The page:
The Wilpon Family Chronicles
The Wilpon family, a wealthy and well-connected New York clan, should have been everything sports fans would want in the owner of a team. They were local, passionate about their game and desperately wanted to win.
It didn’t work out that way.
The legacy of this New York real estate family’s stewardship of its beloved team, the New York Mets, ended up reflecting many aspects of the family itself. There were periods of success, but also dysfunction, intense rivalries among relatives and a financial crisis that, for a time, threatened much of what the family had built.
At their best, the Wilpons, self-made multimillionaires from the city’s outer boroughs, shined as generous philanthropists who occasionally broke the bank for a star player. At their worst, they were a squabbling, disorganized clan with a baseball team that fans saw as inept and thrifty, and functioning as a vanity play for the family scion, Fred Wilpon, and his eldest son, Jeff, who has overseen a team with mostly disappointing results since 2002.
After Wednesday, when the Wilpons announced they were negotiating to sell controlling interest in the Mets to the hedge fund billionaire Steve Cohen, a minority investor, in a deal that valued the team at more than $2.5 billion, a narrative that had been roiling the family in recent months emerged into public view.
With Fred Wilpon, 83, and his siblings aging, their children were increasingly wary of having Jeff Wilpon, their aggressive, short-tempered relative, in charge of the family’s most valuable heirloom. That issue will go away with a deal to sell Cohen 80 percent of the franchise that will give the family a huge profit, considering what the Wilpons paid each time they increased their stake in the Mets.
Tensions between Jeff Wilpon and his relatives have been brewing for years. Many of them work with Sterling Equities, the family’s closely held umbrella company, but the baseball team, which last won a World Series in 1986 — before the family took full control — was largely Jeff’s domain.
For years, some family members have questioned his choices behind the scenes.
In 2003, for example, Jeff and his father called on Jeff’s younger brother, Bruce, who is fluent in Japanese, to help pursue the free-agent infielder Kazuo Matsui.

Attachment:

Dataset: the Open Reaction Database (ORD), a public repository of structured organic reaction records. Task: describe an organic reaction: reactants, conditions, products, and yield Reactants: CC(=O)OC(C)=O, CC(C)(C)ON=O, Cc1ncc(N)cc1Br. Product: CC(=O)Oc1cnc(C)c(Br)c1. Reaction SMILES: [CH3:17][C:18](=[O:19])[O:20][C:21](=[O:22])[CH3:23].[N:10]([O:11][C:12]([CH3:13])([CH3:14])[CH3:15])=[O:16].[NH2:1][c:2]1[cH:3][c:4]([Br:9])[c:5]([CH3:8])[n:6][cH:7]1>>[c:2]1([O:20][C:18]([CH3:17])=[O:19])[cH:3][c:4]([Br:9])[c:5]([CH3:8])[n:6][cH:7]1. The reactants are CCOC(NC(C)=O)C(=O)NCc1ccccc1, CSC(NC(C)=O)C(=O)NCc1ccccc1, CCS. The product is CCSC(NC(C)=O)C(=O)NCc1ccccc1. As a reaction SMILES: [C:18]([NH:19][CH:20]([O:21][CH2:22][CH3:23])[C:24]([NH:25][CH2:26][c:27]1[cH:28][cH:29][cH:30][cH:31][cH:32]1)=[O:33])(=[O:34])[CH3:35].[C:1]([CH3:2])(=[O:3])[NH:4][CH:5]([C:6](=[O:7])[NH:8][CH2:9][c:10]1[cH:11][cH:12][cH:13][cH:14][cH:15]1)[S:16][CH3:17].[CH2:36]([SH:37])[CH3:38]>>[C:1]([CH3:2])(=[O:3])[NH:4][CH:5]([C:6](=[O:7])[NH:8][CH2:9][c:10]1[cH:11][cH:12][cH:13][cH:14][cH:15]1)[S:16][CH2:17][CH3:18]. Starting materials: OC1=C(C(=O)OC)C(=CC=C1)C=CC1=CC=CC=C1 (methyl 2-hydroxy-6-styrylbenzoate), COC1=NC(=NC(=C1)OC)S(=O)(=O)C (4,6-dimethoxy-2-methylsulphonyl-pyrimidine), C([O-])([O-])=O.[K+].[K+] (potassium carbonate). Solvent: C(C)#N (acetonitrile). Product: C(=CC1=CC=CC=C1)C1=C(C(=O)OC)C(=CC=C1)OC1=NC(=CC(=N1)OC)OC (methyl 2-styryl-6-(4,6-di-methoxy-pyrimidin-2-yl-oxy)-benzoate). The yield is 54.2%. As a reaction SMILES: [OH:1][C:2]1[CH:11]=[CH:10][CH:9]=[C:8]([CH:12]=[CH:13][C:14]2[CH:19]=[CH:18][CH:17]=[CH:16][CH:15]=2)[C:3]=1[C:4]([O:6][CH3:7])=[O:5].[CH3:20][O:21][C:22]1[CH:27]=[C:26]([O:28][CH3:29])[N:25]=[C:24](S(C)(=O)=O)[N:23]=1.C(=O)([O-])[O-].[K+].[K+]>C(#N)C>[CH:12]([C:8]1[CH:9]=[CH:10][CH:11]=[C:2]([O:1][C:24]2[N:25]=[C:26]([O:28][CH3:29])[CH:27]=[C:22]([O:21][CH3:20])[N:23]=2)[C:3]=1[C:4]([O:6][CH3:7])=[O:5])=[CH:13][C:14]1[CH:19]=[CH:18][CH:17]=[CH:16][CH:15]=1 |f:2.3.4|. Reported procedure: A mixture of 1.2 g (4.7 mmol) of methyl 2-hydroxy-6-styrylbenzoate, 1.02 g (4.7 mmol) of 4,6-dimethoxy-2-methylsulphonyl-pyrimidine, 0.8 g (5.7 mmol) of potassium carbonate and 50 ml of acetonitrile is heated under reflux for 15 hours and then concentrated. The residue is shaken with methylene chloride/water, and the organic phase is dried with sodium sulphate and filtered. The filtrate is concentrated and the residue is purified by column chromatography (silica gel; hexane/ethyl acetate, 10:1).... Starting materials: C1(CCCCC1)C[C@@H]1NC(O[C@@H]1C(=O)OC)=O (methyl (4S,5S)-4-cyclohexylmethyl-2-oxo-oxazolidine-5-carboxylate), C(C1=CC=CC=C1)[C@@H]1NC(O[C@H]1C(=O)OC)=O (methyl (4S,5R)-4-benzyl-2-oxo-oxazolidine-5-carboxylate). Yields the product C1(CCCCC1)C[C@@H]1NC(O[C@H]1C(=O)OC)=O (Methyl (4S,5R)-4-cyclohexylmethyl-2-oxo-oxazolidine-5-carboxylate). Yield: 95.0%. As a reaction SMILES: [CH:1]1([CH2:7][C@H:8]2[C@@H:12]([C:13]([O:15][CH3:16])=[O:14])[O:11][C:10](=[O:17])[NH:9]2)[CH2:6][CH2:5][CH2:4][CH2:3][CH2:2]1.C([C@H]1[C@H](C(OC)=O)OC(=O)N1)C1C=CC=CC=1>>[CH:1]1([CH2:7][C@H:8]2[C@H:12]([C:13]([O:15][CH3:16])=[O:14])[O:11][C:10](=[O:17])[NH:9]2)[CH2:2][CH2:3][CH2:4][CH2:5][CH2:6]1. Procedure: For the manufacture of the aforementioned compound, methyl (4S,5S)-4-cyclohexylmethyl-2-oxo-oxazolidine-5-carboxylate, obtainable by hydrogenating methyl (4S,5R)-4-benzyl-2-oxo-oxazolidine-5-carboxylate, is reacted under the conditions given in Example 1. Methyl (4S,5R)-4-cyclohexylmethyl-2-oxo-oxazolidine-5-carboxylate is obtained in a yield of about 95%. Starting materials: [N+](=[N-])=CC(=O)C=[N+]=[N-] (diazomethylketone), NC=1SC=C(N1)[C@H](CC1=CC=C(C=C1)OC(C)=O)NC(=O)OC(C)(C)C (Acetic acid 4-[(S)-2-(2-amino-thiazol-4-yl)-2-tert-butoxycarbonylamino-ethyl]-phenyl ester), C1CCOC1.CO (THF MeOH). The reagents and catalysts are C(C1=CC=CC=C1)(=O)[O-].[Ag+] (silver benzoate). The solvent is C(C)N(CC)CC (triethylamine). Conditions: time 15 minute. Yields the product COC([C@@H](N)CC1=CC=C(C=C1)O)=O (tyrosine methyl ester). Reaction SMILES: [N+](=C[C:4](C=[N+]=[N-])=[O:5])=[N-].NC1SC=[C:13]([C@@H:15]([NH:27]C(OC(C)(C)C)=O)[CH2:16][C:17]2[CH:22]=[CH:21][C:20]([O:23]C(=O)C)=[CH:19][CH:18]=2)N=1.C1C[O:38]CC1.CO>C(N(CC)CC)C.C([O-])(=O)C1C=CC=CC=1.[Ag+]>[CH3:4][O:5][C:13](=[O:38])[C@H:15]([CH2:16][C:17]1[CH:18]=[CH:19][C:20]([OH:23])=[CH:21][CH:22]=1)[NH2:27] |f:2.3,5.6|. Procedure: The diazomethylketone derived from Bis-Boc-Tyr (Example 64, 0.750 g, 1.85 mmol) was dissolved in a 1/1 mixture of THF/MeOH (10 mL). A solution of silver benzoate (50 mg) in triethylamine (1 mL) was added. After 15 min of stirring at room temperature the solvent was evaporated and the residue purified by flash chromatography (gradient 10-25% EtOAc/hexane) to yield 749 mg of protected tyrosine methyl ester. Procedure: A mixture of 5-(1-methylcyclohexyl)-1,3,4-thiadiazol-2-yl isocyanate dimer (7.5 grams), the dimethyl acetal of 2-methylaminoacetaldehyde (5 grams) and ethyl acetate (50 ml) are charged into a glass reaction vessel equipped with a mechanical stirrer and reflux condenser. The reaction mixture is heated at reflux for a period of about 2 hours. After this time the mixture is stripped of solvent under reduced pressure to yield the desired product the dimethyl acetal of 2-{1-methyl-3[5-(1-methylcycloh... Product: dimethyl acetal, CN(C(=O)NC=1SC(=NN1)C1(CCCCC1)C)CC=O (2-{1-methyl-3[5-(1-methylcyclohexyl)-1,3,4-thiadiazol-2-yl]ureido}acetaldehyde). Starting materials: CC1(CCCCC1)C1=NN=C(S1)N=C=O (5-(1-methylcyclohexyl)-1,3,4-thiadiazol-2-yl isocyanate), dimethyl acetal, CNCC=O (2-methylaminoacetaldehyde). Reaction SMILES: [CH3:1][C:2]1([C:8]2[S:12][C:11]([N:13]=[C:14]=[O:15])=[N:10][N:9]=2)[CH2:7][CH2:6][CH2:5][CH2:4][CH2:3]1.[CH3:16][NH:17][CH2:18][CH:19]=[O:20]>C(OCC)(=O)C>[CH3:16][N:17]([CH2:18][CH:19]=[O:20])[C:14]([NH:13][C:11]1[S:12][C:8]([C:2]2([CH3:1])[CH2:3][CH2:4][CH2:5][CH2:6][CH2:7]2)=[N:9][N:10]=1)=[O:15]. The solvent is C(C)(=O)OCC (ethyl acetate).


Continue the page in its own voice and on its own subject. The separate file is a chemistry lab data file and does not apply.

Soon after Matsui joined the Mets in 2004 and reported to spring training, he injured his finger. Jeff Wilpon was adamant that Matsui play in televised spring training games to build excitement for the season after a last-place finish a year earlier. Bruce was more protective of Matsui and urged caution.
The disagreement came to a head when Jeff, seeing a promotional opportunity, wanted Matsui on the field. Bruce pushed back. The argument grew heated and ugly, as Jeff dug in. After that, Bruce rarely, if ever, was involved with the team again.
Such accounts of the family and its decision to sell are based on interviews with more than a dozen people with direct involvement with the Wilpon family and the Mets, nearly all of whom asked not to be identified so as not to damage their relationship with the family. Through a spokesman, Fred and Jeff Wilpon declined to comment.
From real estate to baseball
Before they ventured into baseball, the Wilpons were a blip on the New York real estate scene. Fred Wilpon still rode the train from his home on Long Island to his office in Manhattan. He and his family owned and managed a collection of properties but as empires went, their portfolio was tiny compared with those of New York’s more renowned families — the Lauders, the Tisches, the Newhouses.
Then, in 1980, Wilpon acquired a 1 percent stake in the Mets when Doubleday, the publishing company, bought the team. Six years later, against the wishes of his partner Nelson Doubleday, he exercised a clause in his contract to wrest control of 50 percent of the team. Practically overnight, Wilpon became a major New York figure. His phone started to ring more often with business proposals. There were invitations to serve on the boards of prestigious charities. And his baseball team began to occupy more of his time and interest.